13 Things That Everyone Pretends To Enjoy In Their Mid-20s

We’re all lying. None of these things are enjoyable, they just make us seem superficially mature and cultured. Let’s stop the madness.

1. Super bitter alcoholic beverages. At a certain point, we were all “I would like to drink the most amount of alcohol that tastes like it has the least amount of alcohol,” which often amounted to “Everclear mixed with Tang.” And then, somehow, that became “I want to prove that I am stronger and more evolved by ordering this drink made out of bourbon, bitters, and poison oak.” Ordering a drink that tastes like Kool Aid and gets you slizzered is now frowned upon, and we’re all in a competition for “who can impress the bartender most with our order of a scotch that tastes like burning tires.”

2. Tough Mudders/Spartan Races/marathons. No one likes this shit, they just like how awesome and fit and #BeastMode they get to look when they post pics of themselves covered in dirt and water, holding up a participation trophy. And you know what? They can have it. But let’s not pretend that anyone enjoys a Tough Mudder.

3. Buying cast iron skillets. Don’t get me wrong, cast iron skillets are awesome, and I love cooking in them as much as any other young urban professional. But let’s not pretend that the whole process involved is in any way fun. And honestly, the fact that you have to treat them like an eighth grade science experiment before you can actually use it is work, not play. Let’s not confuse the two.

4. Coconut water. This shit is gross and people drink it so that passerby will think that they are healthy and fit and trim. Hate to break it to everyone, but coconut water is not an optical illusion, and it doesn’t make you look like a dewy Jessica Alba on her way back from the gym. It just makes you look like a sweaty random drinking bottled saliva.

5. Flea markets. Like cast iron skillets, it’s not that flea markets can’t be awesome, it’s just that there’s no reason that anyone should be getting SUPER FUCKING HYPE about paying 2 dollars per pear and navigating a heap of scrap wood to find one usable chair from the 1960s. They’re fun to walk through, you can find some cool stuff in them, and if it’s not a billion degrees outside, it can be a relaxing way to spend a Sunday. But we shouldn’t be in an age bracket-wide competition for who can derive the most spiritual affirmation out of a flea market.

6. “The theatre.” Is anything classier than “we’re going to see a show tonight”? Is anything more boring 9 times out of 10? You do the math.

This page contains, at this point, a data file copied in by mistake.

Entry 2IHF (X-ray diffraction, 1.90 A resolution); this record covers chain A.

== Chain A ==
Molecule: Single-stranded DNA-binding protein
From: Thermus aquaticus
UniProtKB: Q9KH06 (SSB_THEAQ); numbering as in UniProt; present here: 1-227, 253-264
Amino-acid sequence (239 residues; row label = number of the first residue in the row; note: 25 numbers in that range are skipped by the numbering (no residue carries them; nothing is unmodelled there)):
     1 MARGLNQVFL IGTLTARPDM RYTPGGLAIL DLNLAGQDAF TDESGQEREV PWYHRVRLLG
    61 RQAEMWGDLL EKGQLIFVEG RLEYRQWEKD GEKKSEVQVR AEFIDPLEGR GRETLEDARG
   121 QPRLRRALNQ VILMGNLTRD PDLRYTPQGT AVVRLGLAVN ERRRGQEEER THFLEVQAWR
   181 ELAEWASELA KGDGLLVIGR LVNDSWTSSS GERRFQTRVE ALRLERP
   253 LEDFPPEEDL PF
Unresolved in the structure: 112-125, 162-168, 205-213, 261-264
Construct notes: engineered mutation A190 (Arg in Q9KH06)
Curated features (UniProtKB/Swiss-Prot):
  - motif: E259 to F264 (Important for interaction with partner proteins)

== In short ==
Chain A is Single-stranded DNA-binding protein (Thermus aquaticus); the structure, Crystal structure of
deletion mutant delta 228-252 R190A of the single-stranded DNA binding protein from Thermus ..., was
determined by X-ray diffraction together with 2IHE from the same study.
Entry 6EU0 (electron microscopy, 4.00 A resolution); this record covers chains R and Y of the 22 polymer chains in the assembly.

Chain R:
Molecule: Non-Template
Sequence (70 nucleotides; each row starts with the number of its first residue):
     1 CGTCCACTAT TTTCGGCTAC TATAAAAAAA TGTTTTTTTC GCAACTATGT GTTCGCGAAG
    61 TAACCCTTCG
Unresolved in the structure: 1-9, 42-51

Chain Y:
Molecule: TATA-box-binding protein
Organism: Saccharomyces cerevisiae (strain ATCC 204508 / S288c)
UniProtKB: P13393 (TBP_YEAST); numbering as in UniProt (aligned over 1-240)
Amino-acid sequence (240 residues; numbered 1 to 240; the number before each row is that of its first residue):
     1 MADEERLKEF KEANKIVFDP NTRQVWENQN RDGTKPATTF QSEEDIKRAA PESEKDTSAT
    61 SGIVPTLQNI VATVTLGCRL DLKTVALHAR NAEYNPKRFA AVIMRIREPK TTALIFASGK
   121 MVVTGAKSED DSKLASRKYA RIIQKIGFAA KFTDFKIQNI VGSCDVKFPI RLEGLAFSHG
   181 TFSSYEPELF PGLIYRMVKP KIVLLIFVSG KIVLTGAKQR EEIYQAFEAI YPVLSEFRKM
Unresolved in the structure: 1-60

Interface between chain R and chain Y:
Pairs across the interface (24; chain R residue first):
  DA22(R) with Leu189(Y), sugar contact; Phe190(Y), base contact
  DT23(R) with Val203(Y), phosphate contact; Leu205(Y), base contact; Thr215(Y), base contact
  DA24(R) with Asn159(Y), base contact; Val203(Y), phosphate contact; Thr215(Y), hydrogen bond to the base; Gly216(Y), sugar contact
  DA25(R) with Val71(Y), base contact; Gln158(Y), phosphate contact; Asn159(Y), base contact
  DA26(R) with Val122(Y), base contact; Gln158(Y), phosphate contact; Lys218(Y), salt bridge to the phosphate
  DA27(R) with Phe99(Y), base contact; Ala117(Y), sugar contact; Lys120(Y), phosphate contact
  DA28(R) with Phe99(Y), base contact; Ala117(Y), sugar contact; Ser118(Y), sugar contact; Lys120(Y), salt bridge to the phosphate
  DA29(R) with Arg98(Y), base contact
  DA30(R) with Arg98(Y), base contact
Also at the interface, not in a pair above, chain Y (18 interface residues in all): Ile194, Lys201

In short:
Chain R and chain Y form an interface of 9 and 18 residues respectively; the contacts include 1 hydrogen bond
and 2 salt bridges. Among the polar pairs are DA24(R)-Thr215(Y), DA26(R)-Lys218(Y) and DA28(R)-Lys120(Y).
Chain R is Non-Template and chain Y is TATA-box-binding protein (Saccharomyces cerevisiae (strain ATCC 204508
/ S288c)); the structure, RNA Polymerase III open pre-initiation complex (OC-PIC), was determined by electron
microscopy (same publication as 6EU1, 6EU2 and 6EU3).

7. The social activity of your crush. This isn’t college, where everyone has their activities and clubs they can try at a moment’s notice — this is adulthood, where “hobbies” are usually “trying to see my friends for an after-work drink before I pass out next to my laptop.” So if you meet someone with a solid hobby, it’s time to pretend to enjoy the shit out of that, because otherwise you’re going to appear as the uncultured lame you really are.

8. Keeping plants alive. Owning plants looks swaggy and makes you feel accomplished, but let’s be honest, no one actually enjoys taking care of those things. Having to put “water green thing that cannot show me affection or contribute to rent” and/or “convince a friend to come water it for me while I go on vacation” on your Google calendar is simply depressing.

9. The prospect of owning a dog. You are not in your mid-20s until you’ve engaged in a circular, totally hypothetical conversation about whether or not you should get a dog. You know full well that you can barely take care of yourself or your dead plants, and that you are absolutely not ready to give up impromptu bar trips to take care of a living being, yet you pretend that it’s a viable option that you’re weighing out. No one is fooled, you’re not getting a dog.

10. Purchasing art. We either pretend to be interested in the prospect of buying paintings/rugs/knick-knacks because that is the mark of an adult home, or we actually go through and purchase them and are immediately filled with regret, and resent looking at it forever.

11. Talking about how busy you are. If you’re honestly really busy, you pretend to be loving that #9to5Grind, but inside you are filled with rage at the fact that you receive work emails at 11 PM, and, almost against your will, you actually answer them.

12. Eating healthy. You are taking pictures of your kale because you want people to acknowledge that you’re healthy, and also because you want some sort of reward in the form of likes for not having chosen pizza when you very well could have. No one is fooled.

13. Having a 5-year plan. Everyone likes to talk about where we’re going to be in our early 30s, and everyone loves to pretend to be really self-assured and excited, but nothing could possibly be more anxiety-inducing. Outside, we say “Oh, yeah, I can’t even think about kids until 29 or so… I really have to focus on my career right now.” Inside, we think, “I have 14 dollars in my checking account and I fully intend to spend that on two rail drinks, so please don’t let me near a child for several years.” And we should just be honest about it.

BONUS: Volunteering/teaching in impoverished countries. If you are posting upwards of ten Instagrams a day of you feeling #blessed to be with such #beauty in such a #troubled nation, chances are you’re not really getting something lasting out of the experience. Thought Catalog Logo Mark

image – Schjelderup

About the author

Chelsea Fagan

Chelsea Fagan founded the blog The Financial Diet. She is on Twitter.

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